We think they must have had to do some special convincing, because they crammed a huge number of people on board the aircraft. The two of us lucked out and got to sit up front with the pilot. In the back, they fit Corey, the two Special Forces guys (not small guys and with big bags), Tom, a Nepali woman with a broken arm, and a ground coordinator.
The ride back to Kathmandu, which had taken over eight hours by bus, took about 20 minutes. We felt very lucky to be sitting up front and getting great views. (We also remarked on the irony of us getting a helicopter ride – we had only a couple of weeks earlier discussed that taking a helicopter ride would be fun some day). We looked out at the countryside as the ride went along. There were plenty of flattened buildings along the terraced hillsides.
Taking off from Dhunche
We held our breath a bit as we crested the final hill and got our first look at the Kathmandu valley. At first glance, it seemed like the devastation was less than we had feared, as most buildings were still standing. Upon closer inspection though, we could see many distinctive patches of orange, which were the tarps that the residents were sleeping under, too afraid to move back into their cracked homes.
We landed at the Kathmandu airport, which was abuzz with activity. There were many planes from other countries, including big ones from the Chinese and Thai Air Forces. We rode on a pickup to the parking lot of the airport, where the commander of the Special Forces unit met us in a different pickup (which turned out to be armored) to give us a ride to the embassy.
After we got off, a group of monks got on our heliccopter
The large one belongs to the Chinese Air Force
Corey riding along the tarmac
Eric riding in the back of the pickup
Our eyes were wide open on the ride to the embassy, taking in the sights of Kathmandu and trying to ascertain its status. There was actually less damage than we expected, but we did still see many people living outside. The embassy itself was quite a sight to see – it looks like your average American office building, which stands out quite a bit among the traditional Kathmandu atmosphere.
After going through a security check and a registration with the front desk, we were taken into the consular area for a debriefing with those who had been working to get us rescued. We were asked for any information we could give about the large number of unaccounted for trekkers, but we had to say that unfortunately we hadn’t seen them, since we were just on our first day and had just trekked a short distance.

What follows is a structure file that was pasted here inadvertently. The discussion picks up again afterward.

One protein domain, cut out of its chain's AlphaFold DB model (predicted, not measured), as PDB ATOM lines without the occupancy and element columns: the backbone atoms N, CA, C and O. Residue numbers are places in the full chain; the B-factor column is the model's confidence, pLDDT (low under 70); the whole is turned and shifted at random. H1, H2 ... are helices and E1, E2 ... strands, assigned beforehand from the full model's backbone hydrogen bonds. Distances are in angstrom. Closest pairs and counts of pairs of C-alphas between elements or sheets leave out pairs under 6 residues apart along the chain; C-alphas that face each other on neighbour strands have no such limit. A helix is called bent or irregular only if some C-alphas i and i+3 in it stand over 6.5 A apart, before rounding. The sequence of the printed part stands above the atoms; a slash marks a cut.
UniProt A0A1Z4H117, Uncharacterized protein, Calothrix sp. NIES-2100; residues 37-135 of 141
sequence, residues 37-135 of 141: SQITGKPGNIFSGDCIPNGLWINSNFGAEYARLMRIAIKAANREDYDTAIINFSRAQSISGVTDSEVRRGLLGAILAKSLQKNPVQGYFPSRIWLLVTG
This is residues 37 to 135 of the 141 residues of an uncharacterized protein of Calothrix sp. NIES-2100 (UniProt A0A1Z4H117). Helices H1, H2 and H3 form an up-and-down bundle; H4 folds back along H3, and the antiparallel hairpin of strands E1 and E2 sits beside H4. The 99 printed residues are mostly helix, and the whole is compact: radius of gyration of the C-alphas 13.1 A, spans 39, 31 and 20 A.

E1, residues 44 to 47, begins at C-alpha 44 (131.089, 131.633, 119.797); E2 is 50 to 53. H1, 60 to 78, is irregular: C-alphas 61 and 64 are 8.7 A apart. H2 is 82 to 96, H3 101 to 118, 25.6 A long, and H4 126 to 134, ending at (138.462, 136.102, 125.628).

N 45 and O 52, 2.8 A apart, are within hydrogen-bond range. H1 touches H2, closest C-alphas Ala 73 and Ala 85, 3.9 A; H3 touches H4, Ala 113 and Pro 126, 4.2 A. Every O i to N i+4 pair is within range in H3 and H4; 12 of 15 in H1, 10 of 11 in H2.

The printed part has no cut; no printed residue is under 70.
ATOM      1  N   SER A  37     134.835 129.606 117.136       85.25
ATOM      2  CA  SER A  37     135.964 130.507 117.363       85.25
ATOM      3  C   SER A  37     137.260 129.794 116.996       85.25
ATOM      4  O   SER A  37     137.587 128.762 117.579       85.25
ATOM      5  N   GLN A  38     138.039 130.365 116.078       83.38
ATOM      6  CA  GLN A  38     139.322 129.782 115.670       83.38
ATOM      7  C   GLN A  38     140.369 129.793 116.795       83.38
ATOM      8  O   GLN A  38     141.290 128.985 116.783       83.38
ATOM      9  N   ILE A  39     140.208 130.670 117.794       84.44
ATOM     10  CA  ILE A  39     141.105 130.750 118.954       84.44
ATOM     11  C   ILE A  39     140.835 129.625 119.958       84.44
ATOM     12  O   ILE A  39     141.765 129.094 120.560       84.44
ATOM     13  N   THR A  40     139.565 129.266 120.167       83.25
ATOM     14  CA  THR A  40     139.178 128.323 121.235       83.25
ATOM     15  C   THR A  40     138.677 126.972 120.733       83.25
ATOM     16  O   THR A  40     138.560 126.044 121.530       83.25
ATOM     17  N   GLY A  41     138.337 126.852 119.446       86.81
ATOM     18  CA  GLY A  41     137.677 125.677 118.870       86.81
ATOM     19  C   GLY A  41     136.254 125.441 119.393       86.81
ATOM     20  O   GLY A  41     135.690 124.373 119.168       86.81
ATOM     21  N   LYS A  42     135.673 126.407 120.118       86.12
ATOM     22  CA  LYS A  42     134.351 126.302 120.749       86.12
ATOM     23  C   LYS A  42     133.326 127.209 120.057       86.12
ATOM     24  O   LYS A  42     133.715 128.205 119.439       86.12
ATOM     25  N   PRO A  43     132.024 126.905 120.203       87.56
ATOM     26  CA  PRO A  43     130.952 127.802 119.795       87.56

The staff at the embassy had everyone sign a ukelele (not the same one as used at Bamboo)
Della got her first Diet Coke in a long time!
Someone went to go find Kathleen, the American woman who had gotten out on the Israeli helicopter. She had been staying in the embassy since her rescue and had been feverishly working to get the rest of us out as well. It was a very emotional reunion for all of us.
But we didn’t have too long to sit and reminisce, because the PR woman at the embassy asked if we would be willing to immediately do an interview with Good Morning America. We were a little shocked that our story would be of that much interest to anybody, but she explained that we were one of the first feel-good stories that the embassy could promote. Before we even had a chance to shower, we were whisked away to a filming location outside of a fancy hotel for our interview, so if you watched it, you saw us as we looked on the mountain. We also discovered how the media can misinterpret things – for example, we were not living in an “ice cave” like the ABC news report said, and we had to correct a few people that we were not caught in an avalanche on Everest.
The two of us on Good Morning America
Della doing a phone interview with a Denver-area radio station